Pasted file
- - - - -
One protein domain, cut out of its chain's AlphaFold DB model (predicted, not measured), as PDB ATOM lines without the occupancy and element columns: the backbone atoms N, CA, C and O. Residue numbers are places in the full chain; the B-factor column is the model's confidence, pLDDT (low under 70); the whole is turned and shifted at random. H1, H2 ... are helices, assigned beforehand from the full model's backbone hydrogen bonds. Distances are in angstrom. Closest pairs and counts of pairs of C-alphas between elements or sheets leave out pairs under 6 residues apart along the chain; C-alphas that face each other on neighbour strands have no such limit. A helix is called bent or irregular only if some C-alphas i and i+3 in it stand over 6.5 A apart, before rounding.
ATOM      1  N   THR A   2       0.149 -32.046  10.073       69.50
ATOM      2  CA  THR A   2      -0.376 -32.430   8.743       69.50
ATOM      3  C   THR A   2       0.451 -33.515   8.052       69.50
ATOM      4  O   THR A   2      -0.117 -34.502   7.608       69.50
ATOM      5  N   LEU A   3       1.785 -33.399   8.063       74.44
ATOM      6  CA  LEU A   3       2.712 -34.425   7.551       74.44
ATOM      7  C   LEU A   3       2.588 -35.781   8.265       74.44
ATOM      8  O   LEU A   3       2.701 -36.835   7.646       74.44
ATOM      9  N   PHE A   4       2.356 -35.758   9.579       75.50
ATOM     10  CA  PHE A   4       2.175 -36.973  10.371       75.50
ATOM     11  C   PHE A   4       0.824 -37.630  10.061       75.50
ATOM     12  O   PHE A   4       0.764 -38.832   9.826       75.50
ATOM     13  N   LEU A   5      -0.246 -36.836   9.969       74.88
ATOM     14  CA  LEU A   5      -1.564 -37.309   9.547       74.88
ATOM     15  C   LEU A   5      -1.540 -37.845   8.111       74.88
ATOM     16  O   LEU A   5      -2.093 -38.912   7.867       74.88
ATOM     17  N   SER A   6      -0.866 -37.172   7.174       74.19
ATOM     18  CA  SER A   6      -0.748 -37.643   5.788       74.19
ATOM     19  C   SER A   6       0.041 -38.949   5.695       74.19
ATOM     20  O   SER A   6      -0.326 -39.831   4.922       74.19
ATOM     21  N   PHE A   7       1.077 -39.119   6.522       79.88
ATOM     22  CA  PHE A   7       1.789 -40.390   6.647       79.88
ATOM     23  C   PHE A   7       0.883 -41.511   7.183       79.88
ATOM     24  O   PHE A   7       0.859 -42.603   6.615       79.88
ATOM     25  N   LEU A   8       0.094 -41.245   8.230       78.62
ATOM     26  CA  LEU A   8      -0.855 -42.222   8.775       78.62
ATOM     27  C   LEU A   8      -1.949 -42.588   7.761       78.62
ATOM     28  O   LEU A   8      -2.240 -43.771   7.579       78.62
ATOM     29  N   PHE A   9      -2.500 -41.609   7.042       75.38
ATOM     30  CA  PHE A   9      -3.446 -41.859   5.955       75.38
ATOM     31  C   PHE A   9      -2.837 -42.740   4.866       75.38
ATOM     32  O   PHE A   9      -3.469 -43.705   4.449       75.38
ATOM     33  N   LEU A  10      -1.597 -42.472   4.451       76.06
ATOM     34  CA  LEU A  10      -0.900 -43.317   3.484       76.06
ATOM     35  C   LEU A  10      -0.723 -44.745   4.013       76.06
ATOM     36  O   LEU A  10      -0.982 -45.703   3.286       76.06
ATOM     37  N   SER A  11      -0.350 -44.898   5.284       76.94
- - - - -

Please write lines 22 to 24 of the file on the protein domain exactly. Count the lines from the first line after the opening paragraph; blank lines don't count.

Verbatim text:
ATOM     22  CA  PHE A   7       1.789 -40.390   6.647       79.88
ATOM     23  C   PHE A   7       0.883 -41.511   7.183       79.88
ATOM     24  O   PHE A   7       0.859 -42.603   6.615       79.88